Determination of TcdA/TcdB production

Free toxin levels were determined at four different time points (12, 24, 48, and 72 h postinoculation). Single colonies of the strains were cultured in BHIS medium for 18–24 h (to stationary phase), and then were subcultured into fresh TY medium (3% (w/v) tryptose, 2% (w/v) yeast extract, 0.1% (w/v) thioglycollate, pH 7.4), adjusted to the same OD600 value (0.05)58. After incubation, the postculture broth of each time point was placed in a 50-ml centrifuge tube, and centrifuged at 12,000 rpm for 10 min at 4 °C. The supernatants were filtered through a membrane filter with a 0.45-μm pore size, and the toxin concentrations in the supernatants were measured by ELISA. Briefly, 96-well Costar microplates were coated with 100 µl of an anti-TcdA antibody (1 µg/ml) or an anti-TcdB antibody (1 µg/ml) overnight in phosphate-buffered saline (PBS) at 4 °C. The following day, each well was blocked with 300 µl of blocking buffer (PBS + 5% dry milk) at RT for 2 h. Next, standards and samples were added to each well (100 µl) in duplicate, and the samples were incubated for 90 min at 25 °C. After another set of washes, HRP-chicken anti-C.difficile TcdA/TcdB (1:5000 dilution in PBS, Gallus Immunotech, Shirley, MA) was added to wells for 30 min at RT. After three washes, a TMB Microwell peroxidase substrate for 20 min at RT in the dark. The reaction was stopped with 2 N of H2SO4, and the absorbance was measured at 450 nm using a plate reader.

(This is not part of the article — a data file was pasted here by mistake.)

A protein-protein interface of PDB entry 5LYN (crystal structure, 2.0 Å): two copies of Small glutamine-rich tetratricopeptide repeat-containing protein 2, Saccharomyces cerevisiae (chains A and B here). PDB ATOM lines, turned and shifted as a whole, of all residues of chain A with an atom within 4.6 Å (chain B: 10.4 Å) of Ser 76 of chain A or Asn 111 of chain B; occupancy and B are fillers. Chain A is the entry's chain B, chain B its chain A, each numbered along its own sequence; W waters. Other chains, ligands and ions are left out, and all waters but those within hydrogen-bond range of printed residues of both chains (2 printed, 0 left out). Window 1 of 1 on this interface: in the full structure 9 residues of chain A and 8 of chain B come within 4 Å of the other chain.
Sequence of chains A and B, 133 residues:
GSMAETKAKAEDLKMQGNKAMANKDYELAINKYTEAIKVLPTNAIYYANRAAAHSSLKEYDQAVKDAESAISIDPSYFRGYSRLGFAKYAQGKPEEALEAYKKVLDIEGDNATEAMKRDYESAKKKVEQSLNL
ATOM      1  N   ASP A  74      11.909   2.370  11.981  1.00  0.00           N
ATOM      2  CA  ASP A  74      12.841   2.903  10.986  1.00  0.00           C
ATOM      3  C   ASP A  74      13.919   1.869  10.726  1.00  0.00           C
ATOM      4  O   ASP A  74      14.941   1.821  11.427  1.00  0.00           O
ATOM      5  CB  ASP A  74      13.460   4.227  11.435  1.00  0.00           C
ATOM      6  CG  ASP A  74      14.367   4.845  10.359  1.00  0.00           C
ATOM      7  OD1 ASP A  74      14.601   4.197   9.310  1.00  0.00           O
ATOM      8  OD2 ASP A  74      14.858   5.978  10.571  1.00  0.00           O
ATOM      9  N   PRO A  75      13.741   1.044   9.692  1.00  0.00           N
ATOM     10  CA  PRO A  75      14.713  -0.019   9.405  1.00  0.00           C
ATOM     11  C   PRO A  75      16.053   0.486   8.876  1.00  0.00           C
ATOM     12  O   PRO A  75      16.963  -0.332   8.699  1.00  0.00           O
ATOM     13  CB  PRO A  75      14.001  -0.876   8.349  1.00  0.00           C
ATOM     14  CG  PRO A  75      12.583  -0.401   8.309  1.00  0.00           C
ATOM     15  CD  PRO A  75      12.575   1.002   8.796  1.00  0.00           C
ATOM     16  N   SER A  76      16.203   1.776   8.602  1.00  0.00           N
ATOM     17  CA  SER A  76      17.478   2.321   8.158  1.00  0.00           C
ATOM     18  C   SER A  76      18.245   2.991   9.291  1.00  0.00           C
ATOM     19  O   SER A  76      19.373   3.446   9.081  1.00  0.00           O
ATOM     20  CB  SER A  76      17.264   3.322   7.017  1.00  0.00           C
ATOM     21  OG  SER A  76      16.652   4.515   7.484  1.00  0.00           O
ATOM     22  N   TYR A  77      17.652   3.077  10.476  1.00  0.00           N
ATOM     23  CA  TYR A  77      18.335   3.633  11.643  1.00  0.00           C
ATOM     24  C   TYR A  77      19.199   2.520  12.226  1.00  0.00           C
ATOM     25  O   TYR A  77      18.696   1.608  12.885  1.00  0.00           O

The total toxin concentration at four different time points was also assessed using a C. DIFFICILE TOX A/B II™ assay (TechLab, Inc., Blacksburg, VA) according to the manufacturer’s instructions. Positive results for the C. difficile TOX A/B II assay are indicated by OD450/620 values of ≥0.080, and negative results are indicated by OD450/620 values of <0.080.


Evaluation of the virulence of C. difficile strains in mice

Six-week-old C57BL/6 female mice were purchased from Charles River Laboratories, MA. All animal experiments were approved by the Institutional Committee for Animal Care and Use at the University of South Florida. Forty mice were divided into four groups (n = 10) to be challenged with spores of strains CD630, R20291, UK6, and LC693. Mice were provided drinking water containing a mixture of six antibiotics, including kanamycin (40 mg/kg), gentamycin (3.5 mg/kg), colistin (4.2 mg/kg), metronidazole (21.5 mg/kg), and vancomycin (4.5 mg/kg) for 5 days. Subsequently, mice were provided autoclaved water for 2 days, followed by a single dose of clindamycin (10 mg/kg) via intraperitoneal injection before being challenged with 106C. difficile spores/mouse via oral gavage as described previously59. After infection, the mice were monitored daily for a week for survival, weight changes, diarrhea, and other symptoms of disease. Diarrhea was defined as wet tails with loose or watery feces. The number of recorded dead mice included the mice that died after infection and those that were euthanized if weight loss was greater than 20%.